Honey Bunches of Oats are the sweatpants of the cereal world. The comfy ones that you wore just about every day in college/high school that are now kinda faded and torn and orange from that time you put too much bleach in the washer, and your mom keeps telling you to throw them out, but you never will (“We’ve been through too much together!”).
They’re simple, no-fuss, and as basic as they are beloved, and it was with that in mind that I yoinked this shining blue beacon of Bunches from a Target shelf for review.
For the uninitiated, Honey Bunches of Oats is a blend of flakes and oaty clusters that came to the public consciousness in the prime of the late 80s at a time of big hair, cheap lip balm, and Apple computers.
Since then, variations on the classic have surfaced, some for a limited time, and others, sticking around for permanent residence on store shelves. And it seems Post really wants to put a good run for this Greek Honey blend, which holds tight to the classic flakes while replacing the traditional cluster with a not one, but two yogurt-inspired clusters: one uncoated and one coated in palm oil and powdered Greek yogurt cultures, which sounds like a sea monster from a B-level horror flick…
But all fears of being eaten by powdered cultures are pushed aside as, upon breaking open that nitrogen-infused baggie, it smells of sugar, BHT, and confidence.
If this were a car show for Honey Bunches of Oats, this would be the pimped up purple sports car with no muffler, chrome rims, and Superman wheels called the Boom Shacka-Lacka.
Whatever those powdered cultures are, they sure do taste good. Although there’s not much of the trademark sour-cream-like tang I find in real Greek yogurt, the clusters, both coated and uncoated, nail a special fake-vanilla-and-honey sweetness. The coating tastes a bit like a less-sweet Oreo frosting, which is certainly nothing to complain about, but it can get overpowering after a while. The clusters themselves are dense and lovable, even if they’re far too sparse and a little small. They somewhat remind me of amoebas.
I was tickled to find that some of the coated clusters were smooshed. Smooshed clusters are the cereal embodiment of rebellion: the cluster escapee that somehow snuck through factory inspection and made it in. The more smooshed clusters, the better…which makes me think it’d be cool if Post [or any other cereal company, for that matter] composed a cereal called “Mistakes” in which they put all their conjoined/too big/funky looking/otherwise rejected chunks of cereal in one bucket.
I mean, just look at the towering fella on the left: he’s got personality.
But strongly opinionated product development suggestions aside, the flakes remain true to the classic, tasting more of straight sugar than floral honey, and hold a trademark crisp. For cereal analysts, they’re less dense than the flake you’ll find in Smart Start or even Special K, and are quite similar to the flakes in their main competitor, General Mills Honey Nut Clusters. At times, I would argue these flakes are wimpy (and they really show it when put in milk for more than 1 minute and 48 seconds), but, when dry, they taste of crisp honey-wheat shavings and offer a contrast to the denser granola. It makes it easy to eat a whole bag and provides a roller coaster for your teeth, which fills a niche as there’s really a lack of dental-themed roller coasters. Such a shame.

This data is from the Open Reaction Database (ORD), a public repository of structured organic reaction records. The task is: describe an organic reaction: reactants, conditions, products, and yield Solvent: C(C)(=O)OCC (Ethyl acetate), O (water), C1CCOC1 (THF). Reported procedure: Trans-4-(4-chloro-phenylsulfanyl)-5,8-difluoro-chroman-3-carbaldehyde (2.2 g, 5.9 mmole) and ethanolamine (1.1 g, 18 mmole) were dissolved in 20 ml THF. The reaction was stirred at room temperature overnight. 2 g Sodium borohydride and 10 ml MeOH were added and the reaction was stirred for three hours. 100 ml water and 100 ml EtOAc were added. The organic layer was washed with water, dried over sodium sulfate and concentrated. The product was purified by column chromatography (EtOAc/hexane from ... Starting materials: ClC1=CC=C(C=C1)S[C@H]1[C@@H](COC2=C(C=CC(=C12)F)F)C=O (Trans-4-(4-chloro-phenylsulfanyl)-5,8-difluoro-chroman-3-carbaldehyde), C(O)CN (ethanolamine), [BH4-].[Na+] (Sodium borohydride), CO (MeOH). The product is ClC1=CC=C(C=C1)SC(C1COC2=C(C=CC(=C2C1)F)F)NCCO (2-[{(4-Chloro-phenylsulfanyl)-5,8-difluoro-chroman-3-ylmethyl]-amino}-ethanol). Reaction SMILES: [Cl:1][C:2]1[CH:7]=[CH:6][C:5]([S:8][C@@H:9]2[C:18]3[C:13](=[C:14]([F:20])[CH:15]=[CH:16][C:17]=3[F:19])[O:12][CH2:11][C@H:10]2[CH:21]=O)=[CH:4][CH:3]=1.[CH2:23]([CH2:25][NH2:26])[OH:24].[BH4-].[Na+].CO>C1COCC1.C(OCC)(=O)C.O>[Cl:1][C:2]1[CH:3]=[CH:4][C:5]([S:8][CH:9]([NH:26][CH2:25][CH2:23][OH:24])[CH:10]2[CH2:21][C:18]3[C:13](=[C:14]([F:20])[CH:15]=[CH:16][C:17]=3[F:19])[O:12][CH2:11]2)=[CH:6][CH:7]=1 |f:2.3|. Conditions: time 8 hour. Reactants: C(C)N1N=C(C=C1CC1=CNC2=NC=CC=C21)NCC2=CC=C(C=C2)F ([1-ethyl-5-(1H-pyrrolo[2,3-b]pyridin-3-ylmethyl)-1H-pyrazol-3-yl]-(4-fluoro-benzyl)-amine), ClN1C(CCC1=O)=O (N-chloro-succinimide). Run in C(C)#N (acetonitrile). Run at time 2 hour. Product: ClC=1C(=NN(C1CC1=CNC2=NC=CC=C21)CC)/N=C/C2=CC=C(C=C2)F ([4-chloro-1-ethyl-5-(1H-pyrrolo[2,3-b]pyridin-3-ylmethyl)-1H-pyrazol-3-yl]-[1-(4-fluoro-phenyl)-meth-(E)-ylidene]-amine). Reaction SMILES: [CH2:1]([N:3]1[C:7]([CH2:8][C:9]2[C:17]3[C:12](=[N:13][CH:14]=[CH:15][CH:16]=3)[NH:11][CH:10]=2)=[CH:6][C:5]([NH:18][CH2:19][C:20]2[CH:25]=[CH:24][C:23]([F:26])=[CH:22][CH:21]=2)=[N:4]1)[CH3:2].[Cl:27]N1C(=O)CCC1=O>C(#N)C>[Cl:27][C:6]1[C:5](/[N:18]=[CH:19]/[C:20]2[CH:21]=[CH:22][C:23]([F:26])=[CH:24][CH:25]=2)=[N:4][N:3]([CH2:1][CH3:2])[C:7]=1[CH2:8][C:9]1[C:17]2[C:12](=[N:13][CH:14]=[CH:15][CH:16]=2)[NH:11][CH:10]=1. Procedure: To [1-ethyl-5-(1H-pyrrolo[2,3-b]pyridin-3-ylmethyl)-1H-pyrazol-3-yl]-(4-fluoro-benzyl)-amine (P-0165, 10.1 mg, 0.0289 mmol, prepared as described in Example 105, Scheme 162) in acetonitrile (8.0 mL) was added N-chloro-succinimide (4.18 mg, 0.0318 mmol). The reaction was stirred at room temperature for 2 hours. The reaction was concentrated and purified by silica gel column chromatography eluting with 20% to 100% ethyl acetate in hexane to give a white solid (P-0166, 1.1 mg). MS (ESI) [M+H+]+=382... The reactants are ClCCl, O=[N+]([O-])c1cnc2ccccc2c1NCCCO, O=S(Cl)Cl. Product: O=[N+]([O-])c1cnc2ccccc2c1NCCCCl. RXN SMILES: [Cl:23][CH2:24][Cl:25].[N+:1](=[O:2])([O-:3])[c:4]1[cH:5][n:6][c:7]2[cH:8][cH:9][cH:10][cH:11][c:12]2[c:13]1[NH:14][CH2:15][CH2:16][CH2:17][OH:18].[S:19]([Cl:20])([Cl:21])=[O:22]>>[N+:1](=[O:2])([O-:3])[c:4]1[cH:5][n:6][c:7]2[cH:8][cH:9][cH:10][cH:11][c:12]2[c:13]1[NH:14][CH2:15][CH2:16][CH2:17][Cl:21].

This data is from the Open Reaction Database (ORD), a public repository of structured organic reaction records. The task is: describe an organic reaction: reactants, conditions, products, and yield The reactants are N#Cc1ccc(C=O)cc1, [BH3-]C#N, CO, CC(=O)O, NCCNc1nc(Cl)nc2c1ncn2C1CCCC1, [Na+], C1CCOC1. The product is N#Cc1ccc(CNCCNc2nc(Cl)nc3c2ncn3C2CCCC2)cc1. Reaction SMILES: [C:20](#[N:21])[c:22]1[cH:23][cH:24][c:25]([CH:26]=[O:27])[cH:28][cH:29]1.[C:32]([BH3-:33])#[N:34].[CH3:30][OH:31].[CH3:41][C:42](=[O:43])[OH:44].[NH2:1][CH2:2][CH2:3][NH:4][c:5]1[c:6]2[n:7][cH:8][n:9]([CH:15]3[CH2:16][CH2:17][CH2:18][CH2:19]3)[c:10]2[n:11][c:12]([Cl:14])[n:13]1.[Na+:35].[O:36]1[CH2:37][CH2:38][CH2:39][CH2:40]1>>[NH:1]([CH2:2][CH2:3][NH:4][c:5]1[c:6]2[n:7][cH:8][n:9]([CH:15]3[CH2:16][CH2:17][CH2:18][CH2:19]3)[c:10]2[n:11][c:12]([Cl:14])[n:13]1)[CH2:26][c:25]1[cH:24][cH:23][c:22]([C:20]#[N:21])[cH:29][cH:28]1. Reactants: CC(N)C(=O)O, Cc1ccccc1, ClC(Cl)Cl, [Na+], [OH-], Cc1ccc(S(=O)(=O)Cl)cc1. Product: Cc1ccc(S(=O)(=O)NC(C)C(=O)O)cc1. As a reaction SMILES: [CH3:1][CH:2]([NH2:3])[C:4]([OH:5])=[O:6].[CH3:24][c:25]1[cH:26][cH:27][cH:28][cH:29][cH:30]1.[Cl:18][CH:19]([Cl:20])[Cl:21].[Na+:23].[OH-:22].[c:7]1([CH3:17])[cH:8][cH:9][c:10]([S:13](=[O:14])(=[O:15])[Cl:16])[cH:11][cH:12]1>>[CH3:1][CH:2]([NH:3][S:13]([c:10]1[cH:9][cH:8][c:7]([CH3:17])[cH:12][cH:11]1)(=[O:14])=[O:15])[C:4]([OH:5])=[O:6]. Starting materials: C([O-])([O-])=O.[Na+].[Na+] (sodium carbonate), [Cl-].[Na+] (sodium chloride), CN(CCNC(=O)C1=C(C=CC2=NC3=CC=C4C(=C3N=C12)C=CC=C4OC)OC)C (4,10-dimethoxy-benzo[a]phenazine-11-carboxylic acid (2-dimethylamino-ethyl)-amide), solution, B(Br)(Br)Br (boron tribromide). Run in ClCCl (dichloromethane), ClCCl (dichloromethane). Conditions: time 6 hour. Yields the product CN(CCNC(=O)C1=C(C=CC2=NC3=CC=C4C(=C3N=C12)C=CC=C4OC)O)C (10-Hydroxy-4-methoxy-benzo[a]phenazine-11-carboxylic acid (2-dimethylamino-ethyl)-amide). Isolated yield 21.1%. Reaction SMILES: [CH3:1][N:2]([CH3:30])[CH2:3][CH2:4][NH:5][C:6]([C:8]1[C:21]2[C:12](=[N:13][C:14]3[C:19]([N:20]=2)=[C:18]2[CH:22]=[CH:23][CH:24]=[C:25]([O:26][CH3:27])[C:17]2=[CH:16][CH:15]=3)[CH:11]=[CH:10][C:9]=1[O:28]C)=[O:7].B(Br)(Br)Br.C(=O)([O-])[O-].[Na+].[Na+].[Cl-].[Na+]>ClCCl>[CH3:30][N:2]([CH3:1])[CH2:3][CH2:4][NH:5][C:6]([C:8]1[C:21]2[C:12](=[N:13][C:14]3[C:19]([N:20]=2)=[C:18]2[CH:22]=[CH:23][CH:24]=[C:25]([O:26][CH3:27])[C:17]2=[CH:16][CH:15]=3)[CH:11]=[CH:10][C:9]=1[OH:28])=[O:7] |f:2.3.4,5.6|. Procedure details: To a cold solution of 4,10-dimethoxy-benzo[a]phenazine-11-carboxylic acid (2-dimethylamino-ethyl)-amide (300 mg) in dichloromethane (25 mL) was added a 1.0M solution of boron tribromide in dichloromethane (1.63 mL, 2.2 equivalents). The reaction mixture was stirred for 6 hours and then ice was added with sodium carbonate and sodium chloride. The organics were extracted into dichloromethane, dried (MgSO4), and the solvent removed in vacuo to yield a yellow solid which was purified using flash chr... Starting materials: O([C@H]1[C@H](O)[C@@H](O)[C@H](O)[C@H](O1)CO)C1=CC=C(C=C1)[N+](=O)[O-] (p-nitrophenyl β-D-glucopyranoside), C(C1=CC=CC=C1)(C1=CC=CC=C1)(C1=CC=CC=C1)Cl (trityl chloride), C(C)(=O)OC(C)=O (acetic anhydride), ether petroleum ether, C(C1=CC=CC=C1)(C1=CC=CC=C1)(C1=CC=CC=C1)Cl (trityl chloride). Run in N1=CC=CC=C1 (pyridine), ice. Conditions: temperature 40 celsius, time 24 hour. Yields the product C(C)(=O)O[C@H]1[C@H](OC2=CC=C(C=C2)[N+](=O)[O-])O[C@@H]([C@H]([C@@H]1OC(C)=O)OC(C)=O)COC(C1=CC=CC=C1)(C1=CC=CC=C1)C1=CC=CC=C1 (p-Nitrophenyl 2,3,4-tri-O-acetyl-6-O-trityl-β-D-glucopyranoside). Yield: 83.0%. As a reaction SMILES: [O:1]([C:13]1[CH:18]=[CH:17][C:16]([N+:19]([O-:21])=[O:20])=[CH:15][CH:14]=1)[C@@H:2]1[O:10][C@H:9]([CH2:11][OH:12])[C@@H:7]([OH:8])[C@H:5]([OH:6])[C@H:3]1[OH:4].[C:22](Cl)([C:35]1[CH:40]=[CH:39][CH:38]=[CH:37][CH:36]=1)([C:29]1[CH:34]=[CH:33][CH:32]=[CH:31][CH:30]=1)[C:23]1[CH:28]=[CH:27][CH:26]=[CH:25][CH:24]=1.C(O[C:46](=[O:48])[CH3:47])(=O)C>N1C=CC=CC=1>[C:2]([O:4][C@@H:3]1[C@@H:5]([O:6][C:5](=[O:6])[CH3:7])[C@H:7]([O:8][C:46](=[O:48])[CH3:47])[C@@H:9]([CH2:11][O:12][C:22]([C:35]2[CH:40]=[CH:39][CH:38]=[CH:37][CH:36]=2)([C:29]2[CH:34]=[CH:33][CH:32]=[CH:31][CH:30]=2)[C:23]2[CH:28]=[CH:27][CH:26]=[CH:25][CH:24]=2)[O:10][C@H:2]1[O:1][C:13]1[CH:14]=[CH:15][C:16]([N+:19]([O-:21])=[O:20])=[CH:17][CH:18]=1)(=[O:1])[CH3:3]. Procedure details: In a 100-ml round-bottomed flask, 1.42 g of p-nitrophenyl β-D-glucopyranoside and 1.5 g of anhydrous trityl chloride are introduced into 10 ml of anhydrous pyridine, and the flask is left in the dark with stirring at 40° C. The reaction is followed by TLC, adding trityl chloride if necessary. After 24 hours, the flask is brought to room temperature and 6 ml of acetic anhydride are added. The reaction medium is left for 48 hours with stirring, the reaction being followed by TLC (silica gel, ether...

Some days you need to sit on your rump and watch a movie marathon. Other days, you need to whip out the power drill and repair your roof. It is on the latter of these days that you’ll need a breakfast with a lot of energy, and these Honey Bunches have you covered. With 230 calories, 47 grams of carbohydrates, and 13 grams of sugary goodness, you’ll have enough whole-wheat-and-sugar spunk to hammer your roof and probably your neighbor’s as well, so bring out the tool kit and your M.C. Hammer mix tape. It’s hammer time.
On the whole, this cereal’s sweet enough to make an angry raccoon tap dance on the ceiling. For a sweet tooth like mine, that’s a good thing. At the same time, this blend has far too few clusters and lacks the woodsiness provided by the cinnamon/pecans/toasted oats of other bunches that usually sets off that sharp fructose sweetness. I miss that.
But, overall, I have no regrets. Sweetness makes angry raccoons [and me] wanna dance and, at the end of the day, don’t we all need a good dance?
Yes, yes we do. So thank you, Post, for encouraging us to get out and dance.
(Nutrition Facts – 1 cup/58 g – 230 calories, 30 calories from fat, 3.5 grams of fat, 1 gram of saturated fat, 0 grams of trans fat, 0 milligrams of cholesterol, 160 milligrams of sodium, 140 milligrams of potassium, 47 grams of carbohydrates, 4 grams of dietary fiber, 13 grams of sugars, and 5 grams of protein.)
Other Honey Bunches of Oats Greek Honey Crunch reviews:
Option Pitch and Waffle Crisp
Item: Post Honey Bunches of Oats Greek Honey Crunch
Purchased Price: $2.99
Size: 15.5 oz. box
Purchased at: Target
Rating: 7 out of 10
Pros: Two types of clusters. Some clusters are smooshed. Yogurt coating tastes close to Oreo frosting. Great for eating dry. Makes angry raccoons dance. Boom Shacka-Lacka. Hammer time.
Cons: Lots of wimpy, crushed flakes. Not enough clusters. Can get too sweet. Holds up poorly in milk. Powdered yogurt cultures eating my brain. A lack of dental-themed roller coasters. Emotional connections to sweatpants.